Jennifer Loewenstein Archive


 

Bravo to Harold Pinter. -J
 
"The invasion of Iraq was a bandit act, an act of blatant state terrorism, demonstrating absolute contempt for the concept of international law," Pinter said in a pre-recorded lecture broadcast by the Swedish Academy.
 
 
Iraq war was 'blatant state terrorism': Nobel laureate Pinter
 
Wed Dec 7, 2:03 PM ET
 
 
In a fierce critic ahead of the Nobel awards ceremony, literature laureate Harold Pinter branded the war on Iraq "an act of blatant state terrorism" and demanded the prosecutions of US President George W. Bush and Britain's Tony Blair.
 
"The invasion of Iraq was a bandit act, an act of blatant state terrorism, demonstrating absolute contempt for the concept of international law," Pinter said in a pre-recorded lecture broadcast by the Swedish Academy.
 
The Academy, which awards the Nobel Literature Prize, aired the interview, recorded Sunday in London, because Pinter is too sick to travel to Sweden for the lecture or pick up the award in person at Saturday's ceremony.
 
"How many people do you have to kill before you qualify to be described as a mass murderer and a war criminal?" Pinter asked.
 
"One hundred thousand? More than enough, I would have thought. Therefore it is just that Bush and Blair be arraigned before the International Criminal Court of Justice," he added.
 
The 75-year-old British playwright was diagnosed with oesophageal cancer in December 2002.
 
In the recording made in London, he is flanked by a bright blue background knee, looking in better shape than in many recent media photographs.
 
He used nearly all of his lecture of almost an hour to criticise the United States.
 
"The United States supported and in many cases engendered every right wing military dictatorship in the world after the end of the Second World War.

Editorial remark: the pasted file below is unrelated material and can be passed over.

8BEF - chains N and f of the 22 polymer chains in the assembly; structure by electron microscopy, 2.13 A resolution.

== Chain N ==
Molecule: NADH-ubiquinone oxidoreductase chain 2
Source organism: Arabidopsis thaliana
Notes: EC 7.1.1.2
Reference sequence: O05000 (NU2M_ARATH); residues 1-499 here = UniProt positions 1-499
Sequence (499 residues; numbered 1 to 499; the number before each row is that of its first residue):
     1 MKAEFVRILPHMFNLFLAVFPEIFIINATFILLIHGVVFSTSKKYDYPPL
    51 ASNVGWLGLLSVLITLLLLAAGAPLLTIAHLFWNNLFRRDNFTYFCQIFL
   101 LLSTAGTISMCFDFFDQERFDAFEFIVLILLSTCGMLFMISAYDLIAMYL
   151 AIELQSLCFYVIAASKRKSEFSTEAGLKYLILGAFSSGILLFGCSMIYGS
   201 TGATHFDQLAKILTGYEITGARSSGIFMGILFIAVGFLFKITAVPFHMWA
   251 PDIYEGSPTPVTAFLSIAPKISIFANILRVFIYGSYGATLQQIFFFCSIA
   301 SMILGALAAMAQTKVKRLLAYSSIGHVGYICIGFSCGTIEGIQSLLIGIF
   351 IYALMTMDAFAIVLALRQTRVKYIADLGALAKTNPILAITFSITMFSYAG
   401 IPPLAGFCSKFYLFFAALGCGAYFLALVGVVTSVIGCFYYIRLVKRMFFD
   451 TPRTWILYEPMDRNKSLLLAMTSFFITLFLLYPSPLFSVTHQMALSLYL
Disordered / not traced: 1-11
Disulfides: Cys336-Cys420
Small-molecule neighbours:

"I refer to Indonesia, Greece, Uruguay, Brazil, Paraguay, Haiti, Turkey, the Philippines, Guatemala, El Salvador, and, of course, Chile," he said.
 
"The crimes of the United States have been systematic, constant, vicious, remorseless, but very few people have actually talked about them.
 
"You have to hand it to America. It has exercised a quite clinical manipulation of power worldwide while masquerading as a force of universal good. It's a brilliant, even witty, highly successful act of hypnosis."
 
Pinter's criticism of Washington is nothing new.
 
Although he won the 2005 Nobel Prize for his plays, which according to the Nobel jury uncover "the precipice under everyday prattle and forces entry into oppression's closed rooms," he has recently focused on political activism.
 
In his lecture, he emphasized the difference between the separate worlds of literature and political life.
 
In literature "a thing is not necessarily either true or false. It can be both true and false," he said, adding however that "as a citizen I must ask: What is true? What is false."
 
Politicians are not interested "in truth but in power and in the maintenance of that power", according to Pinter.
 
"The justification for the invasion of Iraq was that Saddam Hussein possessed a highly dangerous body of weapons of mass destruction ... It was not true.
 
"We were told that Iraq had a relationship with Al Quaeda and shared responsibility for the atrocity in New York of September 11, 2001 ... It was not true," he said.
 
Pinter, born the son of a Jewish dressmaker in Hackney, east London, began as an actor and made his playwriting debut in 1957, with "The Room".
 
That play was followed by one of his masterpieces "The Birthday Party" and his conclusive breakthrough came with "The Caretaker" in 1959, followed by "The Homecoming" in 1964.
 
The playwright's publisher, Stephen Page, will accept the 10 million kronor (1.1 million euros, 1.3 million dollars) prize money, a diploma and a medal on Pinter's behalf at the ceremony.
 
 
 
Jennifer Loewenstein